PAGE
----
Judge hears O'Keeffe collection offer
NASHVILLE, Tenn.—Fisk University could run out of money if it's unable to sell its stake in an art collection donated by Georgia O'Keeffe, a lawyer for the historically black school said Tuesday.
Even with new revenue from next semester's student tuition, the school wouldn't be able to operate beyond February, attorney Stacey Garrett told a judge.
Chancellor Ellen Hobbs Lyle has agreed to consider the university's proposal to sell a 50 percent stake in a 101-piece collection to the Crystal Bridges Museum of American Art for $30 million, despite objections from the museum that represents the late artist's estate.
Under the proposed arrangement, the collection would travel between Nashville and the Bentonville, Ark., museum founded by Wal-Mart heiress Alice Walton.
Lawyers for the Georgia O'Keeffe Museum in Santa Fe, N.M.—which represents the late artist's estate and opposes the Crystal Bridges deal—said they could be ready for trial in February.
Officials at the O'Keeffe museum say Fisk has violated the terms of the artist's gift to the school, which mandated that the artworks not be sold and that they be put on public display.
As a consequence, the O'Keeffe museum wants the entire collection removed from Fisk's control and sent to New Mexico.
O'Keeffe in 1949 divided the bulk of her late husband Alfred Stieglitz's nearly 1,000-piece collection of paintings, sculptures, prints and photos among six institutions.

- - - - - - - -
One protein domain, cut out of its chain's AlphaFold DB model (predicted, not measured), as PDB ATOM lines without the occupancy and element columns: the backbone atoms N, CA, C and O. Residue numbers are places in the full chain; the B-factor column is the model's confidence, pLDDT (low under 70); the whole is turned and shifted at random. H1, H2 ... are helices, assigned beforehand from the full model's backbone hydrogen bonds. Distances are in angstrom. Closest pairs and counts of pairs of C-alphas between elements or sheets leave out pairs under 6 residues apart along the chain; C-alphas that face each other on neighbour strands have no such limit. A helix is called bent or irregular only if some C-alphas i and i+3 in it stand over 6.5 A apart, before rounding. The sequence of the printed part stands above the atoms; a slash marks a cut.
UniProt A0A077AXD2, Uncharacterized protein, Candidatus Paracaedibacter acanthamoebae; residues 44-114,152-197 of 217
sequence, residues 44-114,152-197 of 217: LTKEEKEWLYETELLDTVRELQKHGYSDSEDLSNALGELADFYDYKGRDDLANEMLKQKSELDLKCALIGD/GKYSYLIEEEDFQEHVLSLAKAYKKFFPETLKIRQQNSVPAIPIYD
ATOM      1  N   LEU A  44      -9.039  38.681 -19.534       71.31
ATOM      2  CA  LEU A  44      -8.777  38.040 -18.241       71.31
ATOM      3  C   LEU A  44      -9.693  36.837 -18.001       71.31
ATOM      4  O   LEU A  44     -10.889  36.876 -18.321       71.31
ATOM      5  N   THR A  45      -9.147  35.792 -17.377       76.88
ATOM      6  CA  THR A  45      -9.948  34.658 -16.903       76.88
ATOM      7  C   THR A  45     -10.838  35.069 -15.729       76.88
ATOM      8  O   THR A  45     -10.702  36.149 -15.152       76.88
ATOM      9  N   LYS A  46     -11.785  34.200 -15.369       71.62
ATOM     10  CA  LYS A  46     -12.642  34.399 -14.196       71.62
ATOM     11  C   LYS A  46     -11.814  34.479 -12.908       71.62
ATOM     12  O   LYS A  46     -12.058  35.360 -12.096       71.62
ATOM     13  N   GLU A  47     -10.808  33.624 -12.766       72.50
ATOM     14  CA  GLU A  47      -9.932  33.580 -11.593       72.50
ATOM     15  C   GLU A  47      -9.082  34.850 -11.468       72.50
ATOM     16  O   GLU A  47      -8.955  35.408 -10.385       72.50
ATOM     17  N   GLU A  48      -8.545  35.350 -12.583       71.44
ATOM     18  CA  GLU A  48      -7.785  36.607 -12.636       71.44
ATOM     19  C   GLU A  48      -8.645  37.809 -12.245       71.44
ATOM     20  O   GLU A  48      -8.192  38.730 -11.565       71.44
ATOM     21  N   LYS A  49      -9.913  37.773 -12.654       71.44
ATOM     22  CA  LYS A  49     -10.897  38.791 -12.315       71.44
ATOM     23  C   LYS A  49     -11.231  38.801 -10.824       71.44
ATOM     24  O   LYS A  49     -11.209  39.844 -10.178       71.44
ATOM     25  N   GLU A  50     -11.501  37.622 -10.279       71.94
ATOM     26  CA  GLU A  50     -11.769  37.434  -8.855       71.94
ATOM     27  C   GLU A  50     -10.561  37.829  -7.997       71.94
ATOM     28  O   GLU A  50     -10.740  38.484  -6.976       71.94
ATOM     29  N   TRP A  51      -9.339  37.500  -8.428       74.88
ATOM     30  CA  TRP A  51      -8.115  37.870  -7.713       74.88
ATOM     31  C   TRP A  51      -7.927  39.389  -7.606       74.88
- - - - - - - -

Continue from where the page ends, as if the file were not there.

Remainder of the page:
The artworks given to Fisk also included works by Pablo Picasso, Pierre-Auguste Renoir, George Grosz, Arthur Dove and John Marin.
Fisk's Carl Van Vechten Gallery, which houses the Stieglitz Collection, has fallen into disrepair and the entire collection has been in storage at Nashville's Frist Center for the Visual Arts since November 2005.
Fisk, which was founded in 1866 to educate former slaves, has struggled financially throughout its history. All of Fisk's buildings at the school have been mortgaged, and all other loan options have been exhausted, Garrett told the judge.
Pressed by Lyle on how dire the school's financial situation is, Garrett said the school is making a final effort to find up to $1.5 million that could keep it afloat until mid-January.
The New Mexico museum had previously blocked the school's attempt to sell two of the collection's most prominent paintings, O'Keeffe's own 1927 oil painting "Radiator Building—Night, New York" and Marsden Hartley's "Painting No. 3."
Lyle later rejected a proposed settlement between Fisk and the O'Keeffe museum that would have sent "Radiator Building" to New Mexico for $7.5 million and allowed the school to sell the Hartley painting on the open market.
Experts estimate that the two paintings could fetch more than $45 million on the open market.
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